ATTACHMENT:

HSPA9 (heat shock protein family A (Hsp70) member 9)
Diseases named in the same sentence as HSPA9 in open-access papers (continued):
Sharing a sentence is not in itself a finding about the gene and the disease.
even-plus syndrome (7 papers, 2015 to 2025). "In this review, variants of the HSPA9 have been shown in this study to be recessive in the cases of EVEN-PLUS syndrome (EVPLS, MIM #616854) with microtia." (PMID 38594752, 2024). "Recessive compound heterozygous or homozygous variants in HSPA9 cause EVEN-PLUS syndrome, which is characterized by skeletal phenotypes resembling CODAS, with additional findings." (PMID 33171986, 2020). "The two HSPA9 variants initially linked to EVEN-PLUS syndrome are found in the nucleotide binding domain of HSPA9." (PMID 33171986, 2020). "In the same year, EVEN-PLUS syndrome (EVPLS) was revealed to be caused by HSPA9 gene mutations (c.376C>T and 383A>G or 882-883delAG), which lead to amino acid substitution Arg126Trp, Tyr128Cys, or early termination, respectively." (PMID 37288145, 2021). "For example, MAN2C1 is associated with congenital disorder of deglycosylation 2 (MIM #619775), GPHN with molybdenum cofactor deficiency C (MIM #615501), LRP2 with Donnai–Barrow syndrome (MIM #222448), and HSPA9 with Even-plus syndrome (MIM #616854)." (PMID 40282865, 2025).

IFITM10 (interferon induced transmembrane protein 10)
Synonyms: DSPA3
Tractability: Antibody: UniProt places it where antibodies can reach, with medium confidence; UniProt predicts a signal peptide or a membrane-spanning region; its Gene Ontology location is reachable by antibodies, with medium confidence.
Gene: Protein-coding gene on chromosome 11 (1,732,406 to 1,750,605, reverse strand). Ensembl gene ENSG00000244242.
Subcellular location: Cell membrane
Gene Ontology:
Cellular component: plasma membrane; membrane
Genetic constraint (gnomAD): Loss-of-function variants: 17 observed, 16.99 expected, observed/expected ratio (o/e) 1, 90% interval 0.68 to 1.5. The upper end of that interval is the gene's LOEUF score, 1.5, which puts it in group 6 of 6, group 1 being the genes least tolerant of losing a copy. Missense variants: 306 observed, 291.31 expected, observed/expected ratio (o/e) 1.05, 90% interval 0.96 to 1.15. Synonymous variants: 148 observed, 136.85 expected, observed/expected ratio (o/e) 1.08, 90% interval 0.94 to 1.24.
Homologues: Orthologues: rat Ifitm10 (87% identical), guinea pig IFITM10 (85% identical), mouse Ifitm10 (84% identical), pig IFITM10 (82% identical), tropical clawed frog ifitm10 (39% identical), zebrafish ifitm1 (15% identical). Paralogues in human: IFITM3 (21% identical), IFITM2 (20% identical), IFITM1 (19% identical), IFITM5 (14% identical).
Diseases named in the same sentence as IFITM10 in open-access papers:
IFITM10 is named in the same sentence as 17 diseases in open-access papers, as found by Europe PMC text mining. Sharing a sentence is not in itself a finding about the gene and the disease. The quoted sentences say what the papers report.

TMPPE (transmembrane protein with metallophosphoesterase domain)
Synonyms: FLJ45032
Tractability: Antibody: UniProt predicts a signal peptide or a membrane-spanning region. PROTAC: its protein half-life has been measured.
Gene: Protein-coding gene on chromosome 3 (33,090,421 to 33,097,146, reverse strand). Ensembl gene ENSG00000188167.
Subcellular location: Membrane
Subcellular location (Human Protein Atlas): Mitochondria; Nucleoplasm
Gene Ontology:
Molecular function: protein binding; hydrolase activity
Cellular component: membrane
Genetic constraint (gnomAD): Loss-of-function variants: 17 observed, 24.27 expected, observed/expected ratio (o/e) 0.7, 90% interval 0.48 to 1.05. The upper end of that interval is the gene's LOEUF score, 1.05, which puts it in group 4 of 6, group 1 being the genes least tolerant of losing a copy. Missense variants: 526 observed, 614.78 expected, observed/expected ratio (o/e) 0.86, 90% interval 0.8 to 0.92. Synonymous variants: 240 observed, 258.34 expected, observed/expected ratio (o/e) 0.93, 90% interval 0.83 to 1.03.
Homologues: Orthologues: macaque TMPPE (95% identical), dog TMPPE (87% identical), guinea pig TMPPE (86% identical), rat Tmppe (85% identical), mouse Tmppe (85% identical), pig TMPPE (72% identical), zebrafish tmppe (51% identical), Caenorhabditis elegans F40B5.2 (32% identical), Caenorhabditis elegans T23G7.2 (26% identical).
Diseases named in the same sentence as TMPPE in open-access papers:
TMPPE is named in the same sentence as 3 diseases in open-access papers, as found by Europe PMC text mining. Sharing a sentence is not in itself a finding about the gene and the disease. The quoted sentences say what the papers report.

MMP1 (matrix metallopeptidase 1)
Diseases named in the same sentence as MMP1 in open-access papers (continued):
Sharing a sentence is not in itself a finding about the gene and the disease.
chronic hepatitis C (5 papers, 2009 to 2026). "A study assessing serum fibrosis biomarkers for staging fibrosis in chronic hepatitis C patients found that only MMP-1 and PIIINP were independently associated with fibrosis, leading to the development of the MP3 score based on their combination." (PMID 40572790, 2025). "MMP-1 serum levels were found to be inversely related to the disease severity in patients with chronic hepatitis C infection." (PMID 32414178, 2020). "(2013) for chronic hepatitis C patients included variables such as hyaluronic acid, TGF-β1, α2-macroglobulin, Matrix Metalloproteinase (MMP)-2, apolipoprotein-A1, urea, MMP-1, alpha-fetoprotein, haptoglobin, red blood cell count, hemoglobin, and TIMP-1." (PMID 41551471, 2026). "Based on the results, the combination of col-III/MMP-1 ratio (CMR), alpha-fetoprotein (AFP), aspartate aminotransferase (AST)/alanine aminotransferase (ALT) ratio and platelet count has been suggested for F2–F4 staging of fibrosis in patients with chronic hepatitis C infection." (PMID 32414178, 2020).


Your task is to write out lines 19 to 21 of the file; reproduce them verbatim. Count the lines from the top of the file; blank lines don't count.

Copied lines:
Gene: Protein-coding gene on chromosome 3 (33,090,421 to 33,097,146, reverse strand). Ensembl gene ENSG00000188167.
Subcellular location: Membrane
Subcellular location (Human Protein Atlas): Mitochondria; Nucleoplasm